24 Oct

The enigmatic, paralyzing, terrifying, mystical weirdness of David Lynch.

6. Boogie Nights/Magnolia/Twin Peaks: Fire Walk With Me—Paul Thomas Anderson’s second feature is a rollicking romp through the feature film pornography industry in the 1970s and ’80s, based on the life of John Holmes. This is a fantastic film, with well-drawn characters and a superb combination of humor, paranoia, satire and sex. Anderson uses the sex industry as a metaphor for the evolution from the free love/easy sex early 1970s to the STDs and AIDS ravaged 1980s. The movie begins with a tone of sleazy and breezy warmth and fun; it’s a long rock n roll video with jokes. But as the story moves on, and the characters fall into drug abuse and petty crime, the film becomes darker, culminating in a robbery scene that is unparalleled in its intensity. It’s a period piece, a comedy, a tragedy, a metaphor for the perils of fame, and an insightful demystification of the sex industry, breaking down our most intimate acts into blocked moves under glaring klieg lights. Magnolia: Paul Thomas Anderson’s third film is an enormous re-imagining of Robert Altman’s Short Cuts, with dozens of characters at various epiphanic moments in their lives, colliding with each other against the immense backdrop of L.A. It’s a big, long emotional blast of a film, with very fine acting that skirts with the histrionic but holds it together. Each story contains suspense and anxiety, each character faces a moral and emotional crisis through a 24-hour period. It’s an astonishing achievement, both technically and otherwise. The only drawback is the singing number; I think Anderson, if he could, would go back and edit this out. Still, a dynamite movie. Twin Peaks: A disturbing, sullying, destabilizing movie. Twin Peaks was a flash of subversive genius, that flickered for a few brief moments and was then snuffed out. Lynch and co-writer Frost used the familiar small town setting to explore all manner of endless weirdness, circling the basic question: who killed Laura Palmer? Here, he answers the question, sort of, in a prequel that follows the days and weeks leading up to Palmer’s murder. The movie is terrifying, and Lynch exacts an awe-inspiring performance from Sheryl Lee as the coked up, miserably confused teenage girl. This tormented piece of celluloid was panned upon release—it’s a deranged journey through a sordid unraveling of tawdry world—but as the years pass it has grown in its magnetic power. Fair warning: the film will leave you frightened and changed.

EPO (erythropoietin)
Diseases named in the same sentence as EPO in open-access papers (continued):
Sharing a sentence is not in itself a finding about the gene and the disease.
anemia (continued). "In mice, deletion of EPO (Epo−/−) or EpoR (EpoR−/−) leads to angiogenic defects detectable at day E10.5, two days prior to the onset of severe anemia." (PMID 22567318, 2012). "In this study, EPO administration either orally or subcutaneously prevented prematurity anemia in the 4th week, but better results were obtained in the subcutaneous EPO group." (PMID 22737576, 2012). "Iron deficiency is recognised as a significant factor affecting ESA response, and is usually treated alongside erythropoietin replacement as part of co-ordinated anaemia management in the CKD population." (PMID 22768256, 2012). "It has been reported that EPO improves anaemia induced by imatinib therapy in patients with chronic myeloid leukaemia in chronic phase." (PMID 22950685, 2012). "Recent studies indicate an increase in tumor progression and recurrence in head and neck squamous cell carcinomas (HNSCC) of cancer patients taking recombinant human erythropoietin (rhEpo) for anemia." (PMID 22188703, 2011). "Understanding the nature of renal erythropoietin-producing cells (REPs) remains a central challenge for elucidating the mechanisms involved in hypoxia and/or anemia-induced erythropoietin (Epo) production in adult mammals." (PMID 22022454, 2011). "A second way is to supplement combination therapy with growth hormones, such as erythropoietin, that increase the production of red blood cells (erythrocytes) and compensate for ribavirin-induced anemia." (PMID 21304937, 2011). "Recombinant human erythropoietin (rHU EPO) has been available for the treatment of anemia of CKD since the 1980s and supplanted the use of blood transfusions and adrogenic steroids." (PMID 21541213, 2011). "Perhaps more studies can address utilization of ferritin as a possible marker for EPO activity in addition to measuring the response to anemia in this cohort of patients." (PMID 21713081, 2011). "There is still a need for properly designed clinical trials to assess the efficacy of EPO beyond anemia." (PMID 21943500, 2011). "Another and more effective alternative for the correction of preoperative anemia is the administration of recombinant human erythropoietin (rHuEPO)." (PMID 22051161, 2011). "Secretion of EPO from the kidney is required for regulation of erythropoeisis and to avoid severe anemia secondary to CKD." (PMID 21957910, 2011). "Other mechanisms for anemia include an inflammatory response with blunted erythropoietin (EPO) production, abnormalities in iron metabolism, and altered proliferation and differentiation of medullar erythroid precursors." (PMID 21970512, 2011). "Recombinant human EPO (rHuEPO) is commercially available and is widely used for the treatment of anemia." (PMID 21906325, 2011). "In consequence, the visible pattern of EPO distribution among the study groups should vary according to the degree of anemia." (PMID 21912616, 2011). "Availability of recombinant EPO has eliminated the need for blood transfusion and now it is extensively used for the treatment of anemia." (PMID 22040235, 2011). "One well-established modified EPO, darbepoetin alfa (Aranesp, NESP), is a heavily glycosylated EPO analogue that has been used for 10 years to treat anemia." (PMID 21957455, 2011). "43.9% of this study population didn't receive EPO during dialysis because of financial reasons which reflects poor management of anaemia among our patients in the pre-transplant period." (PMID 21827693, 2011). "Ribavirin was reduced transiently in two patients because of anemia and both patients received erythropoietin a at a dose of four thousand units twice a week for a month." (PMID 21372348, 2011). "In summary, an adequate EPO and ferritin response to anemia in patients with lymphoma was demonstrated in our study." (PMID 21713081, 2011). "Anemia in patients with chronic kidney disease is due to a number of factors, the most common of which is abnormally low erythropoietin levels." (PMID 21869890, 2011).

The innocents abroad: two cousins wander Spain's most beautiful city.